Delayed disaster bill would force feds to release billions in withheld aid

Part of the final language of a $19.1 billion disaster relief bill approved last week by the Senate would force the Trump administration to finally release $16 billion in aid approved by Congress after disasters in 2017, freeing money which has been put on hold by the White House for disaster mitigation efforts in Puerto Rico, Texas, and other states.

"It unlocks billions of dollars Congress has previously appropriated for Puerto Rico, and other communities across the country that the Trump administration has held back," said Sen. Patrick Leahy (D-VT), who helped negotiate the final compromise, which still is awaiting final approval in the House.

Once signed into law, the disaster bill provision would start a 90 day 'shot clock' to force the release of the $16 billion in disaster mitigation funds approved by Congress in early 2018.

For months, lawmakers in both parties have pleaded with the Trump Administration to give that money to state and local governments, in what has been seen as an intentional bureaucratic slowdown by the Trump Administration - for unknown reasons.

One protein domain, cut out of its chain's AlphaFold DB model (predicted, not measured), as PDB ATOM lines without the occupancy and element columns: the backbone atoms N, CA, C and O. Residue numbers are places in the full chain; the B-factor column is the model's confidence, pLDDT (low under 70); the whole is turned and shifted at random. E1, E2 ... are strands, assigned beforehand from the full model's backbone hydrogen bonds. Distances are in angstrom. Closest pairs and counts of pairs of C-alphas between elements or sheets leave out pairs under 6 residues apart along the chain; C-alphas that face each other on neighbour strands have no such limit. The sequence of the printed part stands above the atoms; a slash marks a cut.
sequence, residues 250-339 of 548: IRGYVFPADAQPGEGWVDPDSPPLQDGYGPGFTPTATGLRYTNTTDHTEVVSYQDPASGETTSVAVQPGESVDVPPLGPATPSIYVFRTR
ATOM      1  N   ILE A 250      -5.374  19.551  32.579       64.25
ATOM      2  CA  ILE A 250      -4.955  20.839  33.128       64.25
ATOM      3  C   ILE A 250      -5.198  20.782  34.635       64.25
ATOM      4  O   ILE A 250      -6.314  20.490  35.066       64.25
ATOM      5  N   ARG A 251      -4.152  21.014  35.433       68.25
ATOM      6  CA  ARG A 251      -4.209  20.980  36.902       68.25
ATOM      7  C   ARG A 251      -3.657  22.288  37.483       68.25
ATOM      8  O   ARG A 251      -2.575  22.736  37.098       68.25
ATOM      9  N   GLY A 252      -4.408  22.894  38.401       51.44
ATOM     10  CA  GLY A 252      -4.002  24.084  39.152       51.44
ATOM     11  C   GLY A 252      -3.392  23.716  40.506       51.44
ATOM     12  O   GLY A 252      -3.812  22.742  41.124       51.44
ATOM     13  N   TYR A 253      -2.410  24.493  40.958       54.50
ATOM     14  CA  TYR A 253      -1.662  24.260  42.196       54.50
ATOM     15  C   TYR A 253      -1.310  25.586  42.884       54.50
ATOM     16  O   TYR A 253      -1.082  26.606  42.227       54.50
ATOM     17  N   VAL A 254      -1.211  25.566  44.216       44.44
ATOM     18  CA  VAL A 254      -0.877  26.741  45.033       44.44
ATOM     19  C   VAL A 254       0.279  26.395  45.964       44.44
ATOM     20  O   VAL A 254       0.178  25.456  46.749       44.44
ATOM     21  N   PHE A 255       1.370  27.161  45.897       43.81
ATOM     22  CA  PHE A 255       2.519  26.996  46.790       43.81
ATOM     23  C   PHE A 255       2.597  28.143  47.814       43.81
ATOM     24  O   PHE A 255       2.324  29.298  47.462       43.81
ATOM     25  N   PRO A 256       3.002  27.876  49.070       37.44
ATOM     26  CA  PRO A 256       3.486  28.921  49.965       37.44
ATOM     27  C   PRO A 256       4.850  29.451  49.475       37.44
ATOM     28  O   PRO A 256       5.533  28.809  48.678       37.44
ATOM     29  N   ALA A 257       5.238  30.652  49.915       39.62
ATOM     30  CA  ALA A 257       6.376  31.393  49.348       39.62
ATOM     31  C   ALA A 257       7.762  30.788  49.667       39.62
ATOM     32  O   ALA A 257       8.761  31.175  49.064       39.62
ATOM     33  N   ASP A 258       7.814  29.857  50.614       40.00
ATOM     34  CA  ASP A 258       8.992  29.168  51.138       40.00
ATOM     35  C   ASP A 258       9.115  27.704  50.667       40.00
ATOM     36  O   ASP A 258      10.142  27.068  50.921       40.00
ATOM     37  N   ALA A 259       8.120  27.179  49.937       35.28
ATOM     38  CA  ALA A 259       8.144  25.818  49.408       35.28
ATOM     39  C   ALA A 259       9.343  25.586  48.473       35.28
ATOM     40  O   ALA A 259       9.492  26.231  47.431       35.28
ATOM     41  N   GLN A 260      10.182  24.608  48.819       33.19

More than half of that aid - almost $9 billion - would be destined for Puerto Rico, which has routinely drawn the scorn of President Trump.

Almost $4.4 billion of the money being held back would go to Texas, and the delay has left Republican officials from the state puzzled at best.

"It's critical we get this money out of Washington and into the hands of those who need it," Sen. John Cornyn (R-TX) said on the floor of the Senate.

Ironically, money headed for the Lone Star State was delayed even more last Friday, when Rep. Chip Roy (R-TX) objected to the effort to push the compromise disaster plan through the House without a formal roll call vote - with Roy saying the full House should return from a break for Memorial Day to vote on the measure.

The bill had been easily approved a day earlier in the Senate, on a vote of 85-8.

Roy's move further frustrated lawmakers in his own state who can't get a square answer out of the Trump Administration as to why over $4 billion in already approved aid is still not being paid out.

"Blocking this bill is nothing more than partisan gamesmanship," said Rep. Lizzie Fletcher (D-TX).

Democrats will try again to ask 'unanimous consent' to approve the disaster bill on Tuesday, but an objection is expected from the GOP side.

The same thing may be repeated on Friday.

If the bill is not passed this week, then the full House would vote on it at some point after lawmakers return to work the week of June 3.

That would mean the money - meant to help communities prepare for things like hurricanes - would not become available until around Labor Day, which is usually the height of the hurricane season.